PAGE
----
Often molecules do form multilayers, that is, some are adsorbed on already adsorbed molecules. In such a case, the Langmuir isotherm is not valid. In 1938, Stephan Brunauer, Paul Emmett, and Edward Teller developed a model isotherm that takes this possibility into account. Their theory is called BET Theory, after the initials in their last names. They modified Langmuir's mechanism as follows:
- A(g) + S ⇌ AS
- A(g) + AS ⇌ A2S
- A(g) + A2S ⇌ A3S and so on
The derivation of the formula is more complicated than Langmuir's. One obtains:
x is the pressure divided by the vapor pressure for the adsorbate at that temperature (usually denoted ), v is the STP volume of adsorbed adsorbate, vmon is the STP volume of the amount of adsorbate required to form a monolayer, and c is the equilibrium constant K used in the Langmuir isotherm multiplied by the vapor pressure of the adsorbate. The key assumption used in deriving the BET equation is that the successive heats of adsorption for all layers except the first are equal to the heat of condensation of the adsorbate.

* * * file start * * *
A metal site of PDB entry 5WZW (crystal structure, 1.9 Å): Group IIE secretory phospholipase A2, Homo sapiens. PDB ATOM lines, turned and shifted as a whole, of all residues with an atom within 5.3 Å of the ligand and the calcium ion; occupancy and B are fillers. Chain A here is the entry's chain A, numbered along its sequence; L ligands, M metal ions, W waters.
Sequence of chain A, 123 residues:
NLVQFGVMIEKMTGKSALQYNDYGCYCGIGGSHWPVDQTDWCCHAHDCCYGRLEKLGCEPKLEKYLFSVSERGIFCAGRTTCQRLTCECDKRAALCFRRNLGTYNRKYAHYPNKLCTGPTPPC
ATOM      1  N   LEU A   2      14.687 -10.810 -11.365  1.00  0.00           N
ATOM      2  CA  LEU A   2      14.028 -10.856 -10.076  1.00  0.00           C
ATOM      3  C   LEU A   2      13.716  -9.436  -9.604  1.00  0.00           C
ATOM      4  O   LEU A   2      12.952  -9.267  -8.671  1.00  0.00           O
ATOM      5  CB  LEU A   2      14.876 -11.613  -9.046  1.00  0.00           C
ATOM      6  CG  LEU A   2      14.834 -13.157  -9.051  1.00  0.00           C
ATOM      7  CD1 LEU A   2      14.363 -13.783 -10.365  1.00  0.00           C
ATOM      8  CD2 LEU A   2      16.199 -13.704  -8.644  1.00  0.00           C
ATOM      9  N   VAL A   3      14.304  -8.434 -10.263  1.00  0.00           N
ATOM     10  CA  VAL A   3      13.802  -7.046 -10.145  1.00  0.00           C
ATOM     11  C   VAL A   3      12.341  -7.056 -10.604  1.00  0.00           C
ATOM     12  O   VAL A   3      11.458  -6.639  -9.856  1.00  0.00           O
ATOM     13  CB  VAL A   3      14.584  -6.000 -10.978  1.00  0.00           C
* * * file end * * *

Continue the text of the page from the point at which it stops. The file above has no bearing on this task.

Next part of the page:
The Langmuir isotherm is usually better for chemisorption and the BET isotherm works better for physisorption for non-microporous surfaces.
- R.L. Narayan and T.S. King, Hydrogen adsorption states on silica-supported Ru-Ag and Ru-Cu bimetallic catalysts investigated via microcalorimetry, Thermochimica Acta 312(1-2) (1998): 105-114.
- D.P. VanderWiel, M. Pruski, and T.S. King, A Kinetic Study of the Adsorption and Reaction of Hydrogen on Silica-Supported Ruthenium and Silver-Ruthenium Bimetallic Catalysts during the Hydrogenation of Carbon Monoxide, Journal of Catalysis 188(1) (1998): 186-202.
- C. Zupanc, A. Hornung, O. Hinrichsen, and M. Muhler, The Interaction of Hydrogen with Ru/MgO Catalysts, Journal of Catalysis 209 (2002):501-514.
- Bruch, L.W., Milton W. Cole, and Eugene Zaremba. Physical Adsorption: Forces and Phenomena. Mineola, NY: Dover Publications, 2007. ISBN 978-0486457673.
- Rouquerol, F., J. Rouquerol, and K. Sing. Adsorption by Powders and Porous Solids: Principles, Methodology, and Applications. San Diego: Academic Press, 1999. ISBN 0125989202.
- Yang, R.T. Adsorbents: Fundamentals and Applications. Hoboken, NJ: Wiley-Interscience, 2003. ISBN 0471297410.
All links retrieved November 23, 2019.